Answer these questions before starting your next communication initiatives
It’s easy for us to get tactical and focus on our immediate priorities. We need to publish a blog on the website, get a post up on Facebook and finish this month’s newsletter. But have you ever thought about why you are using those communication methods? Will they help reach your end goals? Are they even reaching your target audience?
Sometimes we get so excited with the tangible items that can be quickly crossed off our list that we just want to jump in and get started. But it’s important to stop and think critically about a few items before beginning. Afterall, how do you know which tactic to go ahead with, or which is the best one to use?
Stop. Right. Now. Take a deep breath. Step back and take a look at the big picture. If you could zoom out and get a birds-eye view of your organization, what would it look like? It’s really about analyzing and evaluating where you are and most importantly – where you want to be. It will take a bit of time and research, but it’s an important component of your organization’s overall marketing plan.
Consider these five questions before you send out another communication:
1. What’s your goal?
Decide what you ultimately want to happen. Set realistic goals and objectives about what you want to achieve this year. Whether it’s increasing awareness for a new safety initiative, or launching a new brand, select your top priorities. Come up with an ambitious, but realistic goal that identifies what you want to happen. Ultimately it should tie back to your overall organizational goal. If it doesn’t, then what’s the point?
2. How is your brand currently presented?
Pretend you are not familiar with your company. Put yourself in the shoes of a potential customer that is looking at your profile for the first time. With a critical eye look for consistency in how your brand looks in the world. Do an audit of all your different profiles and channels. What would be their first impressions? Does your brand look the same on each channel? You want to look like a professional company and give customers confidence they can trust you. Ensure you have the latest version of your logo, properly sized graphics and consistent wording when it comes to talking about your organization.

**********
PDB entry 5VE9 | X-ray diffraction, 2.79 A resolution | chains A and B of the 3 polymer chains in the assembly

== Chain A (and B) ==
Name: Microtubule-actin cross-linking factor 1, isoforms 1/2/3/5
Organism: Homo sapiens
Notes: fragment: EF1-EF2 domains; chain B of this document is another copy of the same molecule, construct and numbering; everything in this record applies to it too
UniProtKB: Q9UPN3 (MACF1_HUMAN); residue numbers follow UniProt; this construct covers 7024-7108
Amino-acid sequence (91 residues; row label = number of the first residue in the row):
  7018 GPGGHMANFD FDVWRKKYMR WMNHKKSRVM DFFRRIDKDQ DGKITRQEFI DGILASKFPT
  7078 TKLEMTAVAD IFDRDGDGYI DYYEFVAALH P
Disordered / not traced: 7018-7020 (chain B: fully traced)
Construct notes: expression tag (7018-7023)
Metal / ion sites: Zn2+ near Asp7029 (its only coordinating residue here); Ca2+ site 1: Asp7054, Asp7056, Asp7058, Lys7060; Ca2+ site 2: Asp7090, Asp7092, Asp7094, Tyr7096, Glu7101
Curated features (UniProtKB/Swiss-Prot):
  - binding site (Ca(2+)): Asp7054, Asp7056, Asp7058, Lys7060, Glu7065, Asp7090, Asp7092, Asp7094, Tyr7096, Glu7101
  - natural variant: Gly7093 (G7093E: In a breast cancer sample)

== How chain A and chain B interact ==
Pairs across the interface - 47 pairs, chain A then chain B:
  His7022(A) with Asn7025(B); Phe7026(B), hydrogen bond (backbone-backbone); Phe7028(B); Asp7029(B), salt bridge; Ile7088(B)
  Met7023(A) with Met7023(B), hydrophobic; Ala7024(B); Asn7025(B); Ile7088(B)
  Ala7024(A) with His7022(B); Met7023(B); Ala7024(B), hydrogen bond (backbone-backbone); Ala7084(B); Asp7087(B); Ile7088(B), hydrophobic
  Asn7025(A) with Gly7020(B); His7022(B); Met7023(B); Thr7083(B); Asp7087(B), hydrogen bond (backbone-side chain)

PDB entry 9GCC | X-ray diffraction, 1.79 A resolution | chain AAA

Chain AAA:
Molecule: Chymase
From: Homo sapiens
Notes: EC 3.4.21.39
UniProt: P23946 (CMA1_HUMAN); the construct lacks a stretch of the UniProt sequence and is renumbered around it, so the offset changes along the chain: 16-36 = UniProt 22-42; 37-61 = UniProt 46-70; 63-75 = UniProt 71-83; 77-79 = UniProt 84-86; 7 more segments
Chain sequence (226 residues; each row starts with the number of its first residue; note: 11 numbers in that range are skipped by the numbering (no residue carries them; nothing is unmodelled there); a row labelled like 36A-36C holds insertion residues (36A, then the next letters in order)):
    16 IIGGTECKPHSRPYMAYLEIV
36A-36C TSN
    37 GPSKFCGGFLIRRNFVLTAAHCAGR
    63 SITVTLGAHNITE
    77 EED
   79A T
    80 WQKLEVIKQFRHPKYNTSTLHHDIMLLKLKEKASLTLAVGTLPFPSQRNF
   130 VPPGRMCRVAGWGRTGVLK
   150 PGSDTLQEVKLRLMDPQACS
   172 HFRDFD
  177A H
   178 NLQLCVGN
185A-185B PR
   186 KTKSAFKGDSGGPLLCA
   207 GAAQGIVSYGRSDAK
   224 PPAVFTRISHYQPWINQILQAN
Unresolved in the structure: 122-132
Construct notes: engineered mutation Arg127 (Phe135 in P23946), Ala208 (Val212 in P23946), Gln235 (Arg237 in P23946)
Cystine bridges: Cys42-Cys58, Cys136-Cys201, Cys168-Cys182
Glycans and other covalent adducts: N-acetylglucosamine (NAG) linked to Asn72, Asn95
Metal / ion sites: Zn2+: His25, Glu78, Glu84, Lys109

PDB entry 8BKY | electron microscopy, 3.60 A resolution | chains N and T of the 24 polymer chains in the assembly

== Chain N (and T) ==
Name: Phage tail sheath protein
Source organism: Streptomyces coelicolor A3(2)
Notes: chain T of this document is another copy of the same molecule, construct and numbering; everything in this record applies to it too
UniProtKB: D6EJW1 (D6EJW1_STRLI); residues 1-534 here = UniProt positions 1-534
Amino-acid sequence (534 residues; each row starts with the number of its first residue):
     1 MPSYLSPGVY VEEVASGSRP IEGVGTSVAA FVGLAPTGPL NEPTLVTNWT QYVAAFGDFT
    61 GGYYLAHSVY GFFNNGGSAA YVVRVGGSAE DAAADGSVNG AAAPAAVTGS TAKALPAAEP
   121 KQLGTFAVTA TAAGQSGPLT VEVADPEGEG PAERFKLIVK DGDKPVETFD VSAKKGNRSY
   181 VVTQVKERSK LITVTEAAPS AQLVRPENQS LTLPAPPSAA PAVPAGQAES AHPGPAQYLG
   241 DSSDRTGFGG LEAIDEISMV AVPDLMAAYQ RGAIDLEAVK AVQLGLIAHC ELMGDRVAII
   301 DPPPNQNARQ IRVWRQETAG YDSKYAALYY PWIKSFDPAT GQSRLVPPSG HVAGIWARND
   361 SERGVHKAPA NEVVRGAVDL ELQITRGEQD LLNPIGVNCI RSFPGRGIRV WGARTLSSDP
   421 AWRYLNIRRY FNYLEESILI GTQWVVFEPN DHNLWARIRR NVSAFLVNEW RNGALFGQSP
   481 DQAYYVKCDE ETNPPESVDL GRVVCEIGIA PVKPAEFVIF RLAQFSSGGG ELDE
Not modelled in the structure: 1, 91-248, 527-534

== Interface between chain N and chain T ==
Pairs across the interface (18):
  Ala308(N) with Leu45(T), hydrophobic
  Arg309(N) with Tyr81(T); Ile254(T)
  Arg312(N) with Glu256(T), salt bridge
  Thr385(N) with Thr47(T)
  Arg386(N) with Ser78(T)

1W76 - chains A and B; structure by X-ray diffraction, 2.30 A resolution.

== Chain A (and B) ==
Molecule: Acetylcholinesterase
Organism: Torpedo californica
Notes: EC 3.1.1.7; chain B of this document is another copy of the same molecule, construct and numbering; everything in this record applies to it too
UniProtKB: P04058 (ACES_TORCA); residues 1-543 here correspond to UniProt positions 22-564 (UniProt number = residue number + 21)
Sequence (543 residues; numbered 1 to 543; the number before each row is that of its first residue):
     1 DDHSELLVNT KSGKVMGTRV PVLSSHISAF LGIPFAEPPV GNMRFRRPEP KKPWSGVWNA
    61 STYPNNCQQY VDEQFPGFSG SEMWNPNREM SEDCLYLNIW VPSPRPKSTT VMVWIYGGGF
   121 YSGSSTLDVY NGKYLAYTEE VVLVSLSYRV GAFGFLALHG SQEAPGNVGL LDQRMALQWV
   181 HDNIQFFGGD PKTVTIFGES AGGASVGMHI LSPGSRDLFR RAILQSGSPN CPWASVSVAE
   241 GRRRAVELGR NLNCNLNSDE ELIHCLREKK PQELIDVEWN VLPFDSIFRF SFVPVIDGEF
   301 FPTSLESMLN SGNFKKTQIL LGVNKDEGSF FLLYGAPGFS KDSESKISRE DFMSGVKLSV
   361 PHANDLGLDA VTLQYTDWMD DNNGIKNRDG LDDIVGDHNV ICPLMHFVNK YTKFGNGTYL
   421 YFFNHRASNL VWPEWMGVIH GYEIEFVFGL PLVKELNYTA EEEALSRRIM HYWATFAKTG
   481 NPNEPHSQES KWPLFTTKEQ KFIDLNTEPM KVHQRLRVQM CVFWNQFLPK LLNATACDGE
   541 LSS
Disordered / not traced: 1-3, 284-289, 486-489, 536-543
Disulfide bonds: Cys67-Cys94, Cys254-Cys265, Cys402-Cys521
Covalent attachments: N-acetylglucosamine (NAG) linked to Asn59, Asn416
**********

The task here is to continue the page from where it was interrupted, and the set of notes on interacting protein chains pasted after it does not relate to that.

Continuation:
3. Who are you speaking to?
Take the time to think about all the different people your organization connects with. Then identify who you want to speak to. This is your target audience. Typically this includes your customers and potential customers. It could also include employees, volunteers and stakeholders. These people could be your biggest supporters and ambassadors, especially in a social world. Evaluate who you are speaking to and if there is anyone missing. After you make this list it’s important to prioritize, and figure out if you are actually connecting with them. Having a clear picture of who you want to speak to makes it easier to select the right tactic.
4. How are you communicating with your audience?
Communication is a two-way street – a dialogue that includes speaking and listening. Take a close look at all the ways you are communicating to the world. There are so many different ways to connect with customers, members, employees and volunteers – from email, newsletter, website, to a multitude of social media accounts. Keep in mind these various channels have different reach, engagement, and demographic targets. For example, if you need to reach a middle-age demographic, then Facebook is probably your best bet. It’s important to identify the ideal channels that will allow you to reach the people you need to be speaking with. Understanding your channel analytics can help to demonstrate who is seeing your content and if your messaging is resonating.
5. How frequently are you sending out communications?
Consider how often you are communicating with your target audiences. There’s a fine balance between not getting your message out and inundating inboxes. Taking some time to set an overall high level schedule for all your communications will help make sure you do not have everything hit at the same time, provide consistent content to fans, and help make sure you don’t miss important dates. It’s all about being proactive, not reactive. That’s why it’s important to develop a plan and stick to it. Developing a calendar will help to keep you on track – especially if you are managing multiple channels. Preplanning will go a long way to help keep you organized and on a clear path to reach your goals.
Remember, it’s never too late to create a plan. But it’s best to start at the beginning of a major campaign, and it’s even better to start at the beginning of your business cycle. That way you can tie in your overall business goals.
Developing a strategic plan encourages you to step back and take a look at your work, your business and your industry. Consider what you are doing, but more importantly evaluate why.
It’s about being intentional with how you are communicating with people, whether they are your internal staff, customers, or the general public. Thinking purposefully and making decisions based on what we have learned is the cornerstone of an effective communications plan.